Special Forest Products

truffler1635 at my-deja.com truffler1635 at my-deja.com
Sun Sep 3 01:35:00 EST 2000

I just re-read this article in the Fungal Jungal, Issue 12 (Editor Larry
Evans, available from editor at Box 7306, Missoula, MT 59807).

	The April 6-8 meeting at Missoula's Holiay Inn brought into focus
the importance of Special Forest Products, especially mushrooms, in the
creation of sustainable economy in our area. At this conference, Bill
Schlosser of Orofino, ID presented statistics which indicated that OR,
ID, and WA mushroom processors were processing lots more mushrooms than
were harvested in those states. Where do these mushrooms come from?
Montana? And where do they go? The western US gets 27%, Asia gets 28%,
Europe accounts for 25%, and the eastern US and Canada buy the rest. Ron
Post, in an article for the SCMS Mushroomer, mentioned that large land
owners like Weyerhauser Corp. are investigating way to get more varied
economic gain from their land holdings, and that pressue is mounting for
long-term leasing of mushroom and SFP permits, even on public lands. He
feels that the public cannot be excluded from public lands, whether they
are commercial interests or pothunters, but he notes that limits are
currently being placed on both, and he also notes that law enforcement of
SPF varies from state to state and is often irregular. In any case,
permit requests in Oregon and Washington are increasing by 200-300
percent, and a varity of people are picking mushrooms for profit. 17% of
these mushroom pickers also harvest other forest products, like beargrass
or huckleberries, 13% are or were involved in logging, and 25% had
collected welfare or unemployment.
	Special Forest Products is an issue of growing concern. In a recent
letter, Representative Pat Williams wrote me that he is considering
legislation "to set up a revolving fund at the local level of the forest
Service in which receipts from those (SFP) sales would be used to prepare
additional sales of so-called 'special products.' My hope is that this
will generate jobs and local economic activity in products other than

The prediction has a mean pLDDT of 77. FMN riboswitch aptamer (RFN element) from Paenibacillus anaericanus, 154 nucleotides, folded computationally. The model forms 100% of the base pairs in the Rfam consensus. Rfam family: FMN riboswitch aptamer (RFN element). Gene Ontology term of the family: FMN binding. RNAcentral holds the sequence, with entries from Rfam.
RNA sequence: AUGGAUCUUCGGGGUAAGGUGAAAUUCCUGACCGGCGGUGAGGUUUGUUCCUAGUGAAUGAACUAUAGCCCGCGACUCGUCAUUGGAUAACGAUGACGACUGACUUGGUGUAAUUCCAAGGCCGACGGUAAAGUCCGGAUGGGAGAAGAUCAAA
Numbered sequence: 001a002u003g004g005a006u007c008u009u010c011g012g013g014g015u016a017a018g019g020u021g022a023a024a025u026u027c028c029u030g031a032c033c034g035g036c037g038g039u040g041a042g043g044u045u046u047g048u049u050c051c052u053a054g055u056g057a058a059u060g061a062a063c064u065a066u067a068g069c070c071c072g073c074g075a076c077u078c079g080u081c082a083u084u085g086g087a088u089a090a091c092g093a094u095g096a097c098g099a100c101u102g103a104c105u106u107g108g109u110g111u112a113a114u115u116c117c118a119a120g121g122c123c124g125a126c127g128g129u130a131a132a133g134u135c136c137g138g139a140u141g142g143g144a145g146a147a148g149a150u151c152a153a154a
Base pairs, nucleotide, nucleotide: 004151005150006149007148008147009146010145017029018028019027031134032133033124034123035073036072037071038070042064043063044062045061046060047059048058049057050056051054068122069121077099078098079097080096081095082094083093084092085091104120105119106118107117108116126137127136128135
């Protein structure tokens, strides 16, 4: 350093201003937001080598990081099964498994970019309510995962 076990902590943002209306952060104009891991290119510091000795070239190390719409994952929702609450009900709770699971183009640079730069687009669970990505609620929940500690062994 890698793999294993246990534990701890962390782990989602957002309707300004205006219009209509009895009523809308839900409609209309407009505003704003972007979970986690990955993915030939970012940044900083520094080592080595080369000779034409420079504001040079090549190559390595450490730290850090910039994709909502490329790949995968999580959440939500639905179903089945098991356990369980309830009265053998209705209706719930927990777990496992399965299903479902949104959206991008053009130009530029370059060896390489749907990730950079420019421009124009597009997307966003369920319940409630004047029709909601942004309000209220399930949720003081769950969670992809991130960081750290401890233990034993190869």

It is clear that politicians and bureaucrats both are concerned
about this "new economy" in western Montana. If we are to encourage local
business development rather than allowing Montana to remain a "colony" of
out-of-state mushroom harvesting operations, we need to have the state of
Montana recognize commerce in wild mushrooms as a legitimate (legal)
	Of the legislation that I have read regarding commerce in mushrooms,
the most simple and effective is the policy effected by the state of
Michigan. In this state, a person employed as a mushroom identifier, or a
person who makes his living selling mushrooms, may apply for a permit to
sell and buy wild mushrooms.
	This commercial permit is offered at a reasonable cost to state
residents, somewhat like a deer hunting permit, must be renewed annually,
and can be revoked or refused if the permit holder violates the
conditions by selling poisonous or improperly identified samples.
Furthermore, there might be 2 different classes of licenses. Whereas
morels are commonly recognized and constitute the main business in
mushrooms, these permits should be free to non-commercial pothunters and
be free or very cheap for residents. If out-of-state commercial interests
seek to exploit a rich bounty of morels, a higher cost out-of-state
permit might discourage them.
	Since mushrooms such as truffles, and exotic species which have
medicinal value, are more difficult to identify, the state might require
a special permit to trade in these mushrooms.
	The main objections to a more open law regarding the sale of
mushrooms come from those charged with protecting the public health and
sanitation. These people have a very legitimate concern that casual trade
in fungi might result in unidentified or poisonous mushrooms being served
in a public facility, and it is important that offering the sale of wild
mushrooms is not a threat to the public health.
	But states with more liberal mushroom vending laws have not suffered
an onslaught of lawsuits stemming from food poisoning, rather they have
recognized some serious income from trade in these mushrooms. Oregon's
Department of Agriculture statistics show that $200 million worth of
mushrooms left there last year.
	While responsibility and accountability are undeniably important,
the creation of a bulwark of legislation "regulating" mushroom and
special forest products will only serve to force these economies further
underground. It is unproductive and backwards to ignore or outlaw the
existence of the SFP industries when they are operating successfully in
nearby states. Instead, it will serve to attract these sorts of
industries to locate in Montana by creating an environment friendly to
these non-polluting, sustainable, and high-employment industries.
	I hope to propose the creation of the Western Montana Mushroom Co-
operative, a self-governing non-profit organization that promotes the
safe preparation and consumption of gourmet mushrooms, and would
encourage the creation and development of mushroom and SFP industries in
the state. Unfortunately, such an organization would be instantly illegal
because its goal would be to further an illegal enterprise, namely the
selling of "wild mushrooms" to the public.

Posted as a courtesy by
Daniel B. Wheeler

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